Meanwhile, on Easter Sunday, exactly one year after the emperor’s death, Wilhelm Miklas, who had worked under him in the government and later became President of Austria, had written to Cardinal Piffl, the Archbishop of Vienna, requesting that he officially begin the process toward the beatification and canonization of Emperor Karl. It was only natural that the Emperor Karl Prayer League, whose focus was already on Karl, was chosen as the agent to promote his Cause, and to gather testimony at the local level.
When Germany overran Austria in 1938, one of the first people to be arrested, imprisoned, and to die at Dachau was the League’s charismatic leader in Vienna, Hans Karl Zessner-Spitzenberg.
Terrified, and frantic to shield everyone else identified with the group from the Nazis, a secretary burned all the records that had been collected over 20 years. After World War II, they basically had to start all over again.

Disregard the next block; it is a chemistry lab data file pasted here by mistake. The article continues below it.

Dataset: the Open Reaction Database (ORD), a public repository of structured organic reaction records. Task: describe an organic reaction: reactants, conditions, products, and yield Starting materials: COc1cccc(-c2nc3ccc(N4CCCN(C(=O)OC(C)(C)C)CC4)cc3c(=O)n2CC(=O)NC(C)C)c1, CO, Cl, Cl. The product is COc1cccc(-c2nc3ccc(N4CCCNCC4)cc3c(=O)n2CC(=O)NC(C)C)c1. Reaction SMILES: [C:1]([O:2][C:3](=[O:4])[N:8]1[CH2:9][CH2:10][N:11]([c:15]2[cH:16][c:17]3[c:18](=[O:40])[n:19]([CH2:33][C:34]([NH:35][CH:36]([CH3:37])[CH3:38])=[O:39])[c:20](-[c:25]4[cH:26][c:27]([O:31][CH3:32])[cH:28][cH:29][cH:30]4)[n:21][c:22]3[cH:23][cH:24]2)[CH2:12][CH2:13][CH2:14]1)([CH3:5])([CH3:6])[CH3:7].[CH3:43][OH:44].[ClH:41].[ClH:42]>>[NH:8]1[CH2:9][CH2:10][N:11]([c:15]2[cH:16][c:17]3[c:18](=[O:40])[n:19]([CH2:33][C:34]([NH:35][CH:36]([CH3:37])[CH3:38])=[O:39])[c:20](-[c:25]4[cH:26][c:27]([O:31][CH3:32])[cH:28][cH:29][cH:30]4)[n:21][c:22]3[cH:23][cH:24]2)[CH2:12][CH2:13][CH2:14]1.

During a gathering of the reconstituted League on November 13, 1948, the Cause of the Servant of God Karl was placed under the protection of Our Lady of Fatima. To Karl of Austria was entrusted the peace of the world. The League members looked to Mary for the answer to their prayer for Karl’s beatification, and to Karl’s intercession for the fulfillment of Mary’s requests at Fatima.
They offered two reasons for entwining the two:
First, Karl and Our Lady of Fatima shared the same goals—both offered peace plans in 1917, both were concerned not only about the horrendous loss of life but about the loss of souls, both saw the tragedy of a world turning from God, and both foresaw the evils that would spread through the world from Russia. They both would find vindication in the world peace and the triumph of the Immaculate Heart promised after the conversion of Russia.